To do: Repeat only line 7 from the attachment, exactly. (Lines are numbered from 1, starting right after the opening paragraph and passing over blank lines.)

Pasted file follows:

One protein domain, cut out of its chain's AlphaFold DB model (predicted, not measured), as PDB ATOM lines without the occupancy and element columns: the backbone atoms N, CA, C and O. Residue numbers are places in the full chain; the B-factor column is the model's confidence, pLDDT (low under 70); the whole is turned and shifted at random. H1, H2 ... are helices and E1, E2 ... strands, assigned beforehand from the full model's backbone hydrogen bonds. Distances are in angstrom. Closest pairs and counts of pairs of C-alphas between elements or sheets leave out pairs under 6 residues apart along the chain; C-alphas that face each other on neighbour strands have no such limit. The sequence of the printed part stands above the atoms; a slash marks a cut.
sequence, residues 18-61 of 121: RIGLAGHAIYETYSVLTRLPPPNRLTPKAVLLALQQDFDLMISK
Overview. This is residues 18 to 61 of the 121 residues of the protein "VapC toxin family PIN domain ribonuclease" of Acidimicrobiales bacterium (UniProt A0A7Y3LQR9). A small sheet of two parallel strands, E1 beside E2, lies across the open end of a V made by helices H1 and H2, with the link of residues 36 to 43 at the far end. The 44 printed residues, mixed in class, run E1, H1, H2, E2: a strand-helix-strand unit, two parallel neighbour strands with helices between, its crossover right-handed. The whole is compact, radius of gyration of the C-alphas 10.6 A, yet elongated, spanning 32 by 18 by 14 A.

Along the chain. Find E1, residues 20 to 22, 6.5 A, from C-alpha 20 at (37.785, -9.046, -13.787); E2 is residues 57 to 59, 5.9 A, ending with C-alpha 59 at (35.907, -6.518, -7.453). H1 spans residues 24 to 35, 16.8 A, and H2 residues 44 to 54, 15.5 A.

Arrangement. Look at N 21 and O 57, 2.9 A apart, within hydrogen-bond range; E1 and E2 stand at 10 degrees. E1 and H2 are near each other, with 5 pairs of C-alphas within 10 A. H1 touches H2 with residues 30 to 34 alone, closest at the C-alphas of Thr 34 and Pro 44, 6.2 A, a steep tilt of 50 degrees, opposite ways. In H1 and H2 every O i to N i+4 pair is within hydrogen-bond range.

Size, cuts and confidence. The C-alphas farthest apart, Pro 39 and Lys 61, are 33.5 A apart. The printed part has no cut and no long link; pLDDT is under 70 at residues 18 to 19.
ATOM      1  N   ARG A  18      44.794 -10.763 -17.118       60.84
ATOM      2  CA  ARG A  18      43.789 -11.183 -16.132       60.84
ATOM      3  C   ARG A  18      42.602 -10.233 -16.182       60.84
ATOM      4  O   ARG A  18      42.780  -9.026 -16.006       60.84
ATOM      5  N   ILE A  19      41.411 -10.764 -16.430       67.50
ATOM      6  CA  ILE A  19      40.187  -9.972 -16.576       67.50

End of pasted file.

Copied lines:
ATOM      2  CA  ARG A  18      43.789 -11.183 -16.132       60.84